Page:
“I immediately contacted the physician to find out the story with that baby,” Rehm says. “And that’s when I found out that the parents had terminated it.”
This story is unusual only in that Rehm is uncommonly open about it. Many geneticists have similar tales where mistakes in the scientific literature have led to wrong—and sometimes harmful—diagnoses.
In one study, Stephen Kingsmore at the National Center for Genome Resources in Santa Fe found that a quarter of mutations that have been linked to childhood genetic diseases are debatable. In some cases, the claims were based on papers that contained extremely weak evidence. In other cases, the claims were plain wrong: The mutations turned out to be common, like the one in Rehm’s anecdote, and couldn’t possibly cause rare diseases.
Daniel MacArthur at Massachusetts General Hospital found a similar trend in a study of over 60,000 people, the results of which have been uploaded to a pre-print server. On average, each of these volunteers is walking around with 53 gene variants that are classified as “pathogenic” in two widely-used databases. When the team took a closer look at 200 of these variants, they found enough evidence to classify just nine of them as pathogenic.
This is an absurd situation, especially given the stakes. Over the last decade, there’s been a lot of talk about reproducibility problems in science—about published results that turn out to be false alarms. In fields like psychology, neuroscience, and cell biology, these errors can send scientists down unproductive paths, waste time and money, and pollute headlines with misleading claims. “But I get much more exercised about reproducibility problems in clinical genetics, because those have massive and real-time consequences for thousands of families,” says MacArthur.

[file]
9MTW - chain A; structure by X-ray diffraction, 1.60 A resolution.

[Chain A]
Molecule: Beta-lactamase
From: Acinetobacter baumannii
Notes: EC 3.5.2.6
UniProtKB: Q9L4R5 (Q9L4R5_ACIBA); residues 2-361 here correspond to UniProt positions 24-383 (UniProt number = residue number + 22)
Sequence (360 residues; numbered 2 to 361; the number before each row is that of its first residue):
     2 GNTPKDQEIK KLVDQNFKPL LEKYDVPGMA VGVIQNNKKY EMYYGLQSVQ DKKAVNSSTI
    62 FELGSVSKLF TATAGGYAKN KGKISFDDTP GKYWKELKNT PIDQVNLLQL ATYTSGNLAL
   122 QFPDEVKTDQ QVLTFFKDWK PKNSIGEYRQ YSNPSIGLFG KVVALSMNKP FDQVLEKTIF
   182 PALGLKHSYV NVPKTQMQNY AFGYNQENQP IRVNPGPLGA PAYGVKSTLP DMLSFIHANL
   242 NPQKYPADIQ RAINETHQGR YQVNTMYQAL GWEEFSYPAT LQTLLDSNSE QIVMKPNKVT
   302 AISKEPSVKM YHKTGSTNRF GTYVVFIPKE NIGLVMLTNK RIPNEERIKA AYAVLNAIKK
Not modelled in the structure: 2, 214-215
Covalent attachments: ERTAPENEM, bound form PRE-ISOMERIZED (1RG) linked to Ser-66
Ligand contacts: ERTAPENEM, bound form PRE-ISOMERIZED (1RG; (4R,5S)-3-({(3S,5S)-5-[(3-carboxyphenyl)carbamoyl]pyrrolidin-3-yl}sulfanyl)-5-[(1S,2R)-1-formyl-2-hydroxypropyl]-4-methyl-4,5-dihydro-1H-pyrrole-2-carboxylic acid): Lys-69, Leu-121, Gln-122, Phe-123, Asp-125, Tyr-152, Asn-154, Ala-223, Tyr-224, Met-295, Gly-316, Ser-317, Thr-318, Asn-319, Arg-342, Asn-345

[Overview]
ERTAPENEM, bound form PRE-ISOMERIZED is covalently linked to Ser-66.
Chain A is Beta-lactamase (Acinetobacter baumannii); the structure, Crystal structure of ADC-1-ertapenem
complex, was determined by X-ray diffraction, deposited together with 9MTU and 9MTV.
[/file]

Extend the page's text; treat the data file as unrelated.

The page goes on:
People get abortions on the basis of mutations that are linked to severe congenital diseases. They get mastectomies on the basis of mutations in breast-cancer genes. They get monitoring devices surgically implanted in their chests on the basis of mutations in heart-disease genes. “This is absolutely an issue, and it’s led to all sorts of problematic decision-making,” says Rehm.
How did things get so bad? Everyone I spoke to said that studies used to hew to lower standards. Even just a decade ago, scientists would classify a variant as pathogenic if they found it in a handful of patients with a disease but not in, say, 100 healthy peers. “That’s sooooo not sufficient evidence,” says Rehm. A study that small just won’t tell you how common the variant in question really is in the general population.
“I think none of us really appreciated just how many rare, nasty-looking genetic variants exist in everyone's genome,” admits MacArthur. That only became clear once geneticists acquired enough money, technological power, and collaborative will to do really big sequencing projects, like the 1,000 Genomes Project. Then, “it became abundantly clear that every single one of us is walking around with hundreds of genetic changes that look like they should cause disease, but actually don't. This means that every genome has ‘narrative potential’—material that you could use to tell a story about diseases.”